Humans have long described the heart as the source of our affections. It probably started with the ancient Egyptians and the Greeks; Aristotle, for instance, thought the mind was in the heart, considering that biomechanical pump to be the origin of all thought and feeling.
“The metaphorical heart is the way that we thought of the heart before science came along,” said Jauhar, who explores the connection between the fist-sized organ and the “heart of love” in his book “Heart: A History.”
“The heart was the seed of the soul,” Jauhar said. “It was where our emotions resided; emotions like love or courage.
“And what I have observed in my two decades now as a cardiologist is that the heart that is associated with love, that metaphorical heart, directly impacts on our biological heart,” he added. “People who have healthy, loving relationships have better heart health.”
Love begins in the brain
We call it “falling in love,” as if we have no control over how we topple. But that rush of emotion we connect to our heart actually begins deep in the brain.
It starts with a crush, a first attraction that triggers a dopamine pathway deep in the middle of the brain. Dopamine is known as the “feel-good” neurotransmitter, but it also tells us to pay attention and expect rewards.
Dopamine primes us for the next step: infatuation. Or maybe it’s obsession. High levels of dopamine suppress serotonin; studies have shown that’s the same thing that happens in people with obsessive-compulsive disorders.
The brain also tells your adrenal gland to release chemicals like adrenaline and norepinephrine. It’s no wonder we often tremble and feel as if our heart is racing when we think about our sweetheart.
The brain seals the deal by releasing oxytocin, often called “the love hormone” because it helps couples create strong bonds. Oxytocin is a neuropeptide secreted by the pituitary gland during times of intimacy, like hugging, kissing and orgasm.
Love is good for the heart
Flooding the body with love-creating hormones is amazing for the nervous system and, by association, the heart. The warm feeling of affection ramps up our parasympathetic nervous system, helping us relax. That reduces stress and improves feelings of depression and anxiety.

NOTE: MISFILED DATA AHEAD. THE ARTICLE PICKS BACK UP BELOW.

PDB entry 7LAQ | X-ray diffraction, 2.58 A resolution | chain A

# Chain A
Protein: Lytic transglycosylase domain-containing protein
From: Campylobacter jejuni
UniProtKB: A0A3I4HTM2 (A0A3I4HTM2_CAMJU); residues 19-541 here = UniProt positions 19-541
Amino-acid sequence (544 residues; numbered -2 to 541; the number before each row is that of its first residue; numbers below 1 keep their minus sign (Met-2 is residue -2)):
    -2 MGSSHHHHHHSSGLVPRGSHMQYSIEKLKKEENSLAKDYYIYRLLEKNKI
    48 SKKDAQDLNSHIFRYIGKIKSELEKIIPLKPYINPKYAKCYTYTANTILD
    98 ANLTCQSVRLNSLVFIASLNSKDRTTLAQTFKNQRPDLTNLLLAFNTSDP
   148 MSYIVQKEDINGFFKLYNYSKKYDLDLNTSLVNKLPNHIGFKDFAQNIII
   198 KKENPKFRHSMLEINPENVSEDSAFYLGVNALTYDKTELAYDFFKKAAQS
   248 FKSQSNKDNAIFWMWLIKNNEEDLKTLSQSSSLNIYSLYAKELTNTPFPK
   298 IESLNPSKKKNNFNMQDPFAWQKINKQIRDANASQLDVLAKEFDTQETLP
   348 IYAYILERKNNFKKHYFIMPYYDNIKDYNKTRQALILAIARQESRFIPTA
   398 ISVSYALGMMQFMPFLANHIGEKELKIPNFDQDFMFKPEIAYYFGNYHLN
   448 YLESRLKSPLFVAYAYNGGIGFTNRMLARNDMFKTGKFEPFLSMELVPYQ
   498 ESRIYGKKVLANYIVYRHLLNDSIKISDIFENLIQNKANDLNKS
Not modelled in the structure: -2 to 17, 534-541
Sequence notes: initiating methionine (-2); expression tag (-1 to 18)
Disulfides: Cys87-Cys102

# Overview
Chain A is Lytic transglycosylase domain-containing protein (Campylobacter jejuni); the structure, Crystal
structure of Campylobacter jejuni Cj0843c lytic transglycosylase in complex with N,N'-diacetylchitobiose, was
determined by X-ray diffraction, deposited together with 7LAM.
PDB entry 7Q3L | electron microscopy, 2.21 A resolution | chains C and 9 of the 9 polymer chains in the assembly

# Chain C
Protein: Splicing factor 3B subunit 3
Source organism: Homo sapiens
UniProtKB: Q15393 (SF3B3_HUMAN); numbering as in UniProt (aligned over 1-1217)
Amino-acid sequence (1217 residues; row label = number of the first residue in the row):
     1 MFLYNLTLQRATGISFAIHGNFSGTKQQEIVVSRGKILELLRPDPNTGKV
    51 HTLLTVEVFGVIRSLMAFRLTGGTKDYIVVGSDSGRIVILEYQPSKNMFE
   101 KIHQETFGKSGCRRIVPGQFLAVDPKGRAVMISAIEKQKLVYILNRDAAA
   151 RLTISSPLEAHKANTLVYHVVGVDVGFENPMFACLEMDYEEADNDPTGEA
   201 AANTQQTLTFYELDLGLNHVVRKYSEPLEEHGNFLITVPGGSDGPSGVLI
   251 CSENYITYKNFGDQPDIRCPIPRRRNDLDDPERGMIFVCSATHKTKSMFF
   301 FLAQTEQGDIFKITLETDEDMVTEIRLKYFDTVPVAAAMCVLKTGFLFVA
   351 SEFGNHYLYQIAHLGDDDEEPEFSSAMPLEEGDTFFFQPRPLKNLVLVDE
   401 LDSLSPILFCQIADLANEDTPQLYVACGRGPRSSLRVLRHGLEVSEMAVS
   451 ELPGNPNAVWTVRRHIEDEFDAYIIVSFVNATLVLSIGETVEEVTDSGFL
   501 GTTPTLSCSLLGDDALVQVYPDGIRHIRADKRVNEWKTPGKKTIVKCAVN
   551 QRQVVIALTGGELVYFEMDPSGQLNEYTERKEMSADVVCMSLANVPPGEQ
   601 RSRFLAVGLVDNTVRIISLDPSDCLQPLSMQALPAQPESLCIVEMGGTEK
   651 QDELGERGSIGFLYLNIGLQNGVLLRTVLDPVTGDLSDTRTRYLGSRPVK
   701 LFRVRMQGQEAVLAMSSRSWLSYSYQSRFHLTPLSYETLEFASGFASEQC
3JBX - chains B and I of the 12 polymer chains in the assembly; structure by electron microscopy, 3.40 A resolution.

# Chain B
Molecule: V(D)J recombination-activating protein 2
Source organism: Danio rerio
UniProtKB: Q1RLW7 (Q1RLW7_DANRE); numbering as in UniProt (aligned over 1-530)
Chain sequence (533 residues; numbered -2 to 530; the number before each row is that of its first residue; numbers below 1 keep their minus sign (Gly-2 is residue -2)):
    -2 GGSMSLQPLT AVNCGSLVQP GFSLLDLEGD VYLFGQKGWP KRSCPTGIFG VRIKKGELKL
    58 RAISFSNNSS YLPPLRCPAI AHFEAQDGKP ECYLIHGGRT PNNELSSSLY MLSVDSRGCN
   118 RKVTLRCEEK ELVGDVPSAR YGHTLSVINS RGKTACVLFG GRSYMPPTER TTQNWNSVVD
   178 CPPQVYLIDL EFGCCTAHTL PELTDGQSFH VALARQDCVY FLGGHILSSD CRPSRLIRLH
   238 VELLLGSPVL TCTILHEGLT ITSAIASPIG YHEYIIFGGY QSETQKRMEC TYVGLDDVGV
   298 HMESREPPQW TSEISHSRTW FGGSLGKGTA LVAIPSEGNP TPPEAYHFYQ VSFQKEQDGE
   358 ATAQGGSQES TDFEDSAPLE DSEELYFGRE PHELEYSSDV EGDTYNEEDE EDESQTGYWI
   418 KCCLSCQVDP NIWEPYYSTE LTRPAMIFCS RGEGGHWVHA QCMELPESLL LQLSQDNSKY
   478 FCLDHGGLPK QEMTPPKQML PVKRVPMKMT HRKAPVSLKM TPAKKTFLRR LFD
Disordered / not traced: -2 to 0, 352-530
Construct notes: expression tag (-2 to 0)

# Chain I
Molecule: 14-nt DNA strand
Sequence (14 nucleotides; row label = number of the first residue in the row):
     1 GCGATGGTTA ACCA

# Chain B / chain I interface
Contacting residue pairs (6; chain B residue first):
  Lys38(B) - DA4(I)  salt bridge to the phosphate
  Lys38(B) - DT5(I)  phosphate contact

Loving feelings also tamp down our sympathetic nervous system, which is responsible for our fight or flight reactions. When relaxed, “blood vessels tend to dilate a little bit more, and blood pressure tends to drop,” Jauhar said.
A loving relationship may also impact your heart by encouraging healthy behaviors that reduce the risk of heart disease.
“You’re probably going to be more likely to listen to your spouse when they tell you to take our medications or follow up with your doctor,” Jauhar said, “or perhaps to get off the couch and exercise or stop smoking.”
Impact of a sad or broken heart
Unfortunately, the impact of love on the heart works in reverse. People who are in loveless or difficult relationships with their partners or children or who are unhappy at work and in life tend to have more heart disease, Jauhar said.
“We know depression tends to cause more vascular inflammation,” he said. “It increases blood clotting; most heart attacks are caused by blood clots in the vessels that feed the heart.”
The danger of a heart attack is highest in the first year after the breakup of a romantic relationship, Jauhar said. And if a person without adequate social support has a heart attack, there is a higher risk of death and a longer recovery.
That’s not all. Breaking up can actually break your heart.
“There’s a fascinating entity called broken heart syndrome,” Jauhar said. “The heart actually changes shape in response to acute emotional disruption, such as after the breakup of a romantic relationship or the death of a loved one.”
Known as stress-induced cardiomyopathy, the condition strikes mostly women. It occurs when the heart is stunned by sudden, acute stress and its left ventricle weakens. Instead of contracting into its normal arrow-like shape, the left ventricle fails to function, creating a more rounded, pot-like shape.
First described in 1990 in Japan, a broken heart looks so much like a Japanese octopus trap called a takotsubo that doctors began calling the condition Takotsubo cardiomyopathy.
“Now, in most cases, when the acute emotional stress dissipates, the heart recovers and goes back to its normal shape,” Jauhar said. “But I’ve had patients who have developed acute congestive heart failure, life-threatening arrhythmias, even death from this condition. I think it’s the clearest example of how our emotional lives directly affect our hearts.”
Love the one you’re with
If you don’t have a significant romance in your life, don’t despair. Science is pretty sure that loving chemicals are released when you feel affection for all sorts of things.
“For some people, the most intensive relationship in their lives might be with their children or with their parent or with their pet,” Jauhar said. “So, I don’t think it’s the object of love. It’s really more the feeling.”